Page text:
January 19, 2010 Jefferson's 'Flight from Monticello' Is Subject of Book Discussion

Little-Known Episode in Founding Father’s Life Haunted Him for All His Days

Press Contact: Guy Lamolinara (202) 707-9217
Public Contact: Center for the Book (202) 707-5221

“June 4. British horse came to Monticello.” Thomas Jefferson scribbled this short and almost casual notation in a memorandum book in the middle of 1781. The note belies the urgency, fear and dread that Jefferson must certainly had been feeling as he put pen to paper, for only moments earlier British troops invaded his beloved home of Monticello. This moment in Jefferson’s long and distinguished life—the moment when he decided to flee Monticello—would haunt him for all his days. It is also an episode in the founding father’s life that has not been thoroughly discussed by most historians.

Michael Kranish will discuss and sign his book “Flight from Monticello: Thomas Jefferson at War” (Oxford University Press, 2010) on Wednesday, Feb. 3, at noon, in the Mary Pickford Theater, third floor of the Madison Building, 101 Independence Ave. S.E.

The event, part of the Books & Beyond author series sponsored by the Center for the Book in the Library of Congress, is free and open to the public; no tickets are required. The book will be for sale during this program.

Kranish illuminates the events that unfolded as Benedict Arnold, in command of British troops, descended on Virginia and eventually occupied Williamsburg. Arnold was easily able to take control of the rest of the state, leaving Jefferson to take to the back roads, with a British force quite literally nipping at his heels. Though he was running for his life, Jefferson would be called a coward for his actions, and worse: He would later receive a letter in refuge that accused him of being responsible for all that had happened since the British invaded Virginia earlier that January. His political enemies would also attempt to use this episode against him in his bid for the presidency; and the personal demons these events unleashed would plague him until the end of his life.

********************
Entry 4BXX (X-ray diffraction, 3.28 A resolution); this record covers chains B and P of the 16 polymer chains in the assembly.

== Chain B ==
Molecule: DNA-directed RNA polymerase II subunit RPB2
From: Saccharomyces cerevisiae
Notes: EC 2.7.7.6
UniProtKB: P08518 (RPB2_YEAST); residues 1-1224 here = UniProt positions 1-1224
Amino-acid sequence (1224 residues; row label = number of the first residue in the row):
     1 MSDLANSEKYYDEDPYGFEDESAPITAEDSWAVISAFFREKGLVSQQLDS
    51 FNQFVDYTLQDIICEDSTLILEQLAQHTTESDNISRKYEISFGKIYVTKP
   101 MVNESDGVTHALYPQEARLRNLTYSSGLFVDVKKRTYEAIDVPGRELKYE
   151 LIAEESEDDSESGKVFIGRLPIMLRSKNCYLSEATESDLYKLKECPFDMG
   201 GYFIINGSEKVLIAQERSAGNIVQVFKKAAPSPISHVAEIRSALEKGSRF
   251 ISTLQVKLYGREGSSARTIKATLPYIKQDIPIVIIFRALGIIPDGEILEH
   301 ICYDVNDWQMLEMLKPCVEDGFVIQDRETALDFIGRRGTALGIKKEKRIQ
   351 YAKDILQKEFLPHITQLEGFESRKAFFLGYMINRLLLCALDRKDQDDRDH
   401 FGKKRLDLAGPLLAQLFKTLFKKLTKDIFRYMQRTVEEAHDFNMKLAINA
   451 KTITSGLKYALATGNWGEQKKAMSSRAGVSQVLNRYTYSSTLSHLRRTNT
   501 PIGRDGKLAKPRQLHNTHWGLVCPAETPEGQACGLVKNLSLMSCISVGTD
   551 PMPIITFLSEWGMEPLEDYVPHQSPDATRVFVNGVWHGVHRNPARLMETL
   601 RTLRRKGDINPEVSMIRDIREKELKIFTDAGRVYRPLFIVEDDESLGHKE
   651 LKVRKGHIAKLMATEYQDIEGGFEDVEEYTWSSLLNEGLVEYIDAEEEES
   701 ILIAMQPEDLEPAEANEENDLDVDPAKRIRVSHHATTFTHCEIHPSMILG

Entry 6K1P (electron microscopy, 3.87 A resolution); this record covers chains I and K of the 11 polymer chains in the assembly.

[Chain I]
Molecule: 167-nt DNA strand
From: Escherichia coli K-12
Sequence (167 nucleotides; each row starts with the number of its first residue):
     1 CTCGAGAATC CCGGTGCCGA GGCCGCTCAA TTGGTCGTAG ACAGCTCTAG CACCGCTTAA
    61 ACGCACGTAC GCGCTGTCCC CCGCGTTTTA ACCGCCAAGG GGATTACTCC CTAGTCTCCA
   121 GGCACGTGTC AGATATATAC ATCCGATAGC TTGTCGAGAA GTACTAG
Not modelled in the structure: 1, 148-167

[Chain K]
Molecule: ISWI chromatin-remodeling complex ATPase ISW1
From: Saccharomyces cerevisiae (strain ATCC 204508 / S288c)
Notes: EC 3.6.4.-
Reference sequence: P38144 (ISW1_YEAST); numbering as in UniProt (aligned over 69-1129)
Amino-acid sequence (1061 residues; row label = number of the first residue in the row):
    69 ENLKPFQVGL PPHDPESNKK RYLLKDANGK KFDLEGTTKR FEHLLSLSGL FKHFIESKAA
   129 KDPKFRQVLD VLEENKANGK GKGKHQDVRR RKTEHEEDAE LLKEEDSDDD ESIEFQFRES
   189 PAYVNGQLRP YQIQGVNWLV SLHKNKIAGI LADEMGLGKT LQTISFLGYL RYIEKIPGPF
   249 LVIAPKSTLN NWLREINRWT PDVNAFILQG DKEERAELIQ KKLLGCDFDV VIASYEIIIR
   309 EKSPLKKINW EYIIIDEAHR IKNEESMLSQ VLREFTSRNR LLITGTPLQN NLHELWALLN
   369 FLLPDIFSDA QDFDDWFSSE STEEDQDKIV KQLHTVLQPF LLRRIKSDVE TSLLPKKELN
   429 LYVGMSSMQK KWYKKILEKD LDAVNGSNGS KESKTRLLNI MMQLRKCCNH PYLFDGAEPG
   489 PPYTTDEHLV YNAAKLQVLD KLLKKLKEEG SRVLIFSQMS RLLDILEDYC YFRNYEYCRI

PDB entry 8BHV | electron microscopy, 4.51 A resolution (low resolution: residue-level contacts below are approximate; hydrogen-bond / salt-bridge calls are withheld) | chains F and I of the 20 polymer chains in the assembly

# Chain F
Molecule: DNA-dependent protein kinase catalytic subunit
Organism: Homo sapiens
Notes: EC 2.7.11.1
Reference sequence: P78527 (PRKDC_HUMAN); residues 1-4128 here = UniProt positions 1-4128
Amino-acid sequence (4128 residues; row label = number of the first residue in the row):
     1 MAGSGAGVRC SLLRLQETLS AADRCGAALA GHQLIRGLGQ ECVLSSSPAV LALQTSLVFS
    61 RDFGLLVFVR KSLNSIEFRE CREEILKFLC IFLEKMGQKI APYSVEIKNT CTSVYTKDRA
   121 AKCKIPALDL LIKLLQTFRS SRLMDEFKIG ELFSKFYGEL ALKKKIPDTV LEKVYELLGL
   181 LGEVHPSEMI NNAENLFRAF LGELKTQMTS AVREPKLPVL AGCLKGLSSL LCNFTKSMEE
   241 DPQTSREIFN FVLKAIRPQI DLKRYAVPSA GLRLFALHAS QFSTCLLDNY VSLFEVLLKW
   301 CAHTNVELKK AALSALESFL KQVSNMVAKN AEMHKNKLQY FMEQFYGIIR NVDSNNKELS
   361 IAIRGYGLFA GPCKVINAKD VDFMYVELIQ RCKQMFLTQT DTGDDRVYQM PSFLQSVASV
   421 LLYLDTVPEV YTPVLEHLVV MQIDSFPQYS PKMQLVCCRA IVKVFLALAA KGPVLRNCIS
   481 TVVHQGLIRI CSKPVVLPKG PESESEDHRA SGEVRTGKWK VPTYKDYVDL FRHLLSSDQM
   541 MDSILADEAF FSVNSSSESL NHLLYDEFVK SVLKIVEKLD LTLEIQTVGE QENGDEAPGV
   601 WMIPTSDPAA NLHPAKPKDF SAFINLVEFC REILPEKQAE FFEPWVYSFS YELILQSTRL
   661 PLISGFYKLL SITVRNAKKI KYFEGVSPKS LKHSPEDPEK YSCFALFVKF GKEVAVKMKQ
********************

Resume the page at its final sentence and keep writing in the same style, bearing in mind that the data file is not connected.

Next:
Kranish is a reporter in the Washington bureau of The Boston Globe. He is the co-author of the New York Times best-seller “John F. Kerry: The Complete Biography.”

Kranish’s book is also the subject of a discussion on Facebook. The new Books & Beyond Book Club is available at www.facebook.com/booksandbeyond/. Presented are discussions of books whose authors have appeared, or will appear, in this series. The site also offers links to webcasts of these events and asks readers to talk about what they have seen and heard.

The Center for the Book (www.loc.gov/cfbook/) was established by Congress in 1977 “to use the resources and prestige of the Library of Congress to promote books, reading, literacy and libraries.” With its many educational programs that reach readers of all ages, through its support of the National Book Festival and through its dynamic state centers in the 50 states, the District of Columbia and the U.S. Virgin Islands, the Center for the Book has developed a nationwide network of organizational partners dedicated to promoting the wonders and benefits of reading. The Center also oversees the new Read.gov website, with its exclusive “Exquisite Corpse Adventure” serialized story.


PR 10-012
ISSN 0731-3527